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BPO Journal

Sunday, November 20, 2005

Platform Companies and Performance

IKEA manufactures almost half of its products in developing countries but sells largely in high-costs countries in Europe and North America. Similarly, Sweden's Autoliv, the world's leading manufacturer of air bags, seat belt assemblies and other automotive safety equipment, manufactures a majority of its products in countries with low labor costs such as Turkey and Romania, and sells to the large automakers, many under pressure to lower expenses, worldwide. Amid the pessimism in the automobile industry, Autoliv has doubled earnings and tripled cash flow from operations over the past five years. These are examples of what a recent article in Forbes Asia describes as "platform companies".

The term, originally credited to Charles Gave, co-head of Hong Kong's GaveKal Research Partners, refers to "companies that manufacture or assemble in low-cost countries and distribute in high-cost countries. The high-cost nations add value in product design, information systems and marketing. A company's 'home country' is merely where it is registered and pays taxes." Autoliv is traded both in Stockholm (where the company is headquartered) and on the New York Stock Exchange. The article, which points to the relatively better performance of stocks of non-U.S. platform companies, in a struggling U.S. equities market, is further evidence of both, growth in outsourcing worldwide, especially Europe, and the positive relationship between outsourcing and financial performance. For example, Autoliv is selling at a remarkably attractive 13 times trailing earnings, with a market cap of $3.8 billion.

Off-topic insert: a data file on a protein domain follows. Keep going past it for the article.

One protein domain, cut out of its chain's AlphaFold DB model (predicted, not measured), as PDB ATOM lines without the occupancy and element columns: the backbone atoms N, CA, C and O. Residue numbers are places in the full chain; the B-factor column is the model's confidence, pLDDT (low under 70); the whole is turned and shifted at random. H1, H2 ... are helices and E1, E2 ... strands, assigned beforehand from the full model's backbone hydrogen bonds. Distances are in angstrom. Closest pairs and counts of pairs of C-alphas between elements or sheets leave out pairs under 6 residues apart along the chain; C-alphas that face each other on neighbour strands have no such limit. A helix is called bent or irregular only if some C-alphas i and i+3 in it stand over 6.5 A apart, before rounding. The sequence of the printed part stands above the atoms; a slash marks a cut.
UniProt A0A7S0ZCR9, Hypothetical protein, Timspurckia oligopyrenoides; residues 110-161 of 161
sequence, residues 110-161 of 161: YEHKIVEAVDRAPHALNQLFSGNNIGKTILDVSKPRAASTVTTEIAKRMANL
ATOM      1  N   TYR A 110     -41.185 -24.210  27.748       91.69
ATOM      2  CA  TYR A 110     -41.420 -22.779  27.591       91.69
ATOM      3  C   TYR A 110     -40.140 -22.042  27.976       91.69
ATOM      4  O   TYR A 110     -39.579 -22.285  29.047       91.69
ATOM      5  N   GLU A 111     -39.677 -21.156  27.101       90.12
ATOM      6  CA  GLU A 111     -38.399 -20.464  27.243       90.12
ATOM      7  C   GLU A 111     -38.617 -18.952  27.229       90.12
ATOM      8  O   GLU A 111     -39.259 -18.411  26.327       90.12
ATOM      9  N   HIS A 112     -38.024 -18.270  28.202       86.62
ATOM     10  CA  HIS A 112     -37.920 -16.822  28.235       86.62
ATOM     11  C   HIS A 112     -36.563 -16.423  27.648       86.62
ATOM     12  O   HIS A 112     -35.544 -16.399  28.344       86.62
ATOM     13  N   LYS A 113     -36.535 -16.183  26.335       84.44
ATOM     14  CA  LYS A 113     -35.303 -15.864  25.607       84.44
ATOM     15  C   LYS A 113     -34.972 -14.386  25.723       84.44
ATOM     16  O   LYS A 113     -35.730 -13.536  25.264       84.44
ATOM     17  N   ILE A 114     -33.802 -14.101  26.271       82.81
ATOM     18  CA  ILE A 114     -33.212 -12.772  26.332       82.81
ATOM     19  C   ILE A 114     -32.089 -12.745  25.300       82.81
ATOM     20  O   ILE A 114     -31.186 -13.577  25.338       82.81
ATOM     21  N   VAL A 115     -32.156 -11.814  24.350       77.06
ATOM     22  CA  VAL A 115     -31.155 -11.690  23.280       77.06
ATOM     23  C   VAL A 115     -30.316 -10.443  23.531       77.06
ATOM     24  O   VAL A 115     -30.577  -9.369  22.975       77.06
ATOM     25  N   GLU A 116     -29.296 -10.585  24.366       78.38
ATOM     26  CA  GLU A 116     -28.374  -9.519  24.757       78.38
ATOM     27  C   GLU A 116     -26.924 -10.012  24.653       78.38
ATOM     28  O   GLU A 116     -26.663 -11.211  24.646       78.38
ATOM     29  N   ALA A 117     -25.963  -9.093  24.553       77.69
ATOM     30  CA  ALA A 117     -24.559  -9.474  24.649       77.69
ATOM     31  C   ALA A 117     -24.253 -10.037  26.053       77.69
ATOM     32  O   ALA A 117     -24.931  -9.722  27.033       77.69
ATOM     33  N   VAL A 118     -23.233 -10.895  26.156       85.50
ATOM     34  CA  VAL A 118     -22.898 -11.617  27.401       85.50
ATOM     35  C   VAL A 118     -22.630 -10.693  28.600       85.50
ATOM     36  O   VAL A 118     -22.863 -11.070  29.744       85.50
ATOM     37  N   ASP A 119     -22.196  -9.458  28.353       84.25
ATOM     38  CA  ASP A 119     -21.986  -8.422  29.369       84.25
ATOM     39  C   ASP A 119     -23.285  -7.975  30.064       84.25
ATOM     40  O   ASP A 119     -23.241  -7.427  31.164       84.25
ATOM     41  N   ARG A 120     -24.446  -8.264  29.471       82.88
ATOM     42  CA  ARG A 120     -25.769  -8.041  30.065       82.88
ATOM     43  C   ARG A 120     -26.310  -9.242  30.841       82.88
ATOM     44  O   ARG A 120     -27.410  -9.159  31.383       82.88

Other non-U.S. platform companies: Toyota Motor (91, TM), with a P/E of 14; Nokia (17, NOK), the Finnish cell phone innovator, at a 16 multiple; and Novartis (54, NVS), the Swiss pharma giant, at 20. Platform companies are obviously a particular example of outsourcing of the manufacturing function. However, given that most U.S. firms have outsourced other critical business processes including product development and design, enterprise technology, and customer relationship management, whose benefits are visible over a longer period of time, it would be interesting to see how these outsourced functions impact firm value over time. If firm value develops as a function of outsourcing, the latter may soon become a quasi-investment strategy, in that firms will design their outsourcing deals so that they can structure benefits to maximize firm performance and value.

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